In the 1970s, Jerome L. De Silva was obsessed with rock music. Working as a radio announcer, he became one of the first to play the genre on air. In fact he played so much of it that he was fined. It was a good time for rock – Black Sabbath released eight albums, Led [...]

The Sundaytimes Sri Lanka

The opera that rocked the world

For Jerome L. De Silva, staging the iconic musical ‘Jesus Christ Superstar’ is a long held dream come true

In the 1970s, Jerome L. De Silva was obsessed with rock music. Working as a radio announcer, he became one of the first to play the genre on air. In fact he played so much of it that he was fined. It was a good time for rock – Black Sabbath released eight albums, Led Zeppelin released six and Pink Floyd kicked off the decade with ‘Atom Heart Mother’ and ended it with ‘The Wall’ – slipping ‘The Dark Side of the Moon’ and ‘Wish You Were Here’ into the middle. The concert circuit was thick with raucous music from bands like The Grateful Dead, Blue Oyster Cult and Lynyrd Skynyrd and somewhere in the U.K, two twenty-something’s were busy writing the opera that would rock Jerome’s world. 

Jerome L. De Silva

When Tim Rice and Andrew Lloyd Webber released Jesus Christ Superstar as a vinyl album, it stunned audiences by reimagining the Biblical narrative for the 1970s. Here rock music and contemporary street slang were being used to tell a tale that was of profound significance to the world’s millions of believers – both those things stripped away the filters of an archaic language or a stuffy sermon, returning audiences to a visceral, shocking version of a story they thought they knew.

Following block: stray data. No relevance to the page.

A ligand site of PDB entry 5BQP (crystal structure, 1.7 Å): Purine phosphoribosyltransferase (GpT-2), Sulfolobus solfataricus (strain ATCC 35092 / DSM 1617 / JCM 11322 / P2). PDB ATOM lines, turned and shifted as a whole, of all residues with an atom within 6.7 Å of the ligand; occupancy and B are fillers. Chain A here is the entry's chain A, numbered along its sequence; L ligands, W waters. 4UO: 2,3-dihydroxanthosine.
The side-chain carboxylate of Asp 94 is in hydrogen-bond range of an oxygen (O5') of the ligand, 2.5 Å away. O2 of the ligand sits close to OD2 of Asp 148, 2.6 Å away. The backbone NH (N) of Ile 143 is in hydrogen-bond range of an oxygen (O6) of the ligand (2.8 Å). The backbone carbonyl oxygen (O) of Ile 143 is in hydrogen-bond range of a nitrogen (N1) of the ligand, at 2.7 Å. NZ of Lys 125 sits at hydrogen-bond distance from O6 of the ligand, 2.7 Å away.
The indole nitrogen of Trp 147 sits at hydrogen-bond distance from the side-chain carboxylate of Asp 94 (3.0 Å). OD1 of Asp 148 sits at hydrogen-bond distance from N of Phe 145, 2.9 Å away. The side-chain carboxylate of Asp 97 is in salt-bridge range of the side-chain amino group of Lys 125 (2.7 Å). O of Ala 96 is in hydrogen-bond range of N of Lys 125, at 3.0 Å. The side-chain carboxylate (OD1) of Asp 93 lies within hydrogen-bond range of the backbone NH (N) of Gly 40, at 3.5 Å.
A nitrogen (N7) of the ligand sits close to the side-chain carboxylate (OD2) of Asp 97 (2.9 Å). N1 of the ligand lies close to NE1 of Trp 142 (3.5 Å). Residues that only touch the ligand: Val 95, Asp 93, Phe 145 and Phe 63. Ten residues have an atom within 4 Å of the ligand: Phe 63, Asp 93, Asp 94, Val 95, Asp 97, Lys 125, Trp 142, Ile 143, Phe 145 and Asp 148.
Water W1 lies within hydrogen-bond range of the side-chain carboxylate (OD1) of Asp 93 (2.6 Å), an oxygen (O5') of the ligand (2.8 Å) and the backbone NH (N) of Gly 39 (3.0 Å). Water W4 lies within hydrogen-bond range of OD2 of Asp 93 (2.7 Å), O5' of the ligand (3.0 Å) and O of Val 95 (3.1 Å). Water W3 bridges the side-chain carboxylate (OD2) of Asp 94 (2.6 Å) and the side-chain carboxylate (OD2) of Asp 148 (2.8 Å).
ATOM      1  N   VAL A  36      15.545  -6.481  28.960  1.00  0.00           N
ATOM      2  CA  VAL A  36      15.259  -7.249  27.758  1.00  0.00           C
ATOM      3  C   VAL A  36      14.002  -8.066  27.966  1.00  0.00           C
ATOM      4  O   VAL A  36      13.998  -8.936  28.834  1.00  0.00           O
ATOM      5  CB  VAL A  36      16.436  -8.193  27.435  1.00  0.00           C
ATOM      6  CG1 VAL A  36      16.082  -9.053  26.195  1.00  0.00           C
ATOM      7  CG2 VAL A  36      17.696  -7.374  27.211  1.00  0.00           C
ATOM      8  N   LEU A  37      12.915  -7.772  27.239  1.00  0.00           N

The events of the last seven days of Jesus’ life were told through the eyes of the man who had betrayed the Messiah. Instead of a cardboard cut-out of evil, we got a singing, cynical, deeply conflicted Judas. “We were all really young then, and it got us so interested. Whatever faith you were of, Jesus Christ Superstar was something you wanted to see,” says Jerome.

With The Workshop Players getting ready to stage this, possibly the most iconic rock opera of all time, Jerome is seeing a long held dream fulfilled. In fact, while ‘Evita’, which ran to sold out shows earlier this year, was on the boards Jerome would frequently catch himself wondering why they weren’t doing Jesus Christ Superstar instead – after all that was the CD on repeat in his car. “I’m crazy about it,” he says, “it’s unique, a real revolution where both theatre and music were concerned…it’s been in my blood for a long time now.” 

A chance to watch the revival on Broadway recently left Jerome convinced to stage the play. “What people don’t necessarily know about me is that I am a committed Christian,” reveals the director, explaining that he felt moved by the Spirit to stage the play in Colombo. He feels the content of the musical is no longer as shocking as it may have once been. As a director of the Christian Arts Foundation, Jerome says he’s seen far more challenging work by Christian playwrights.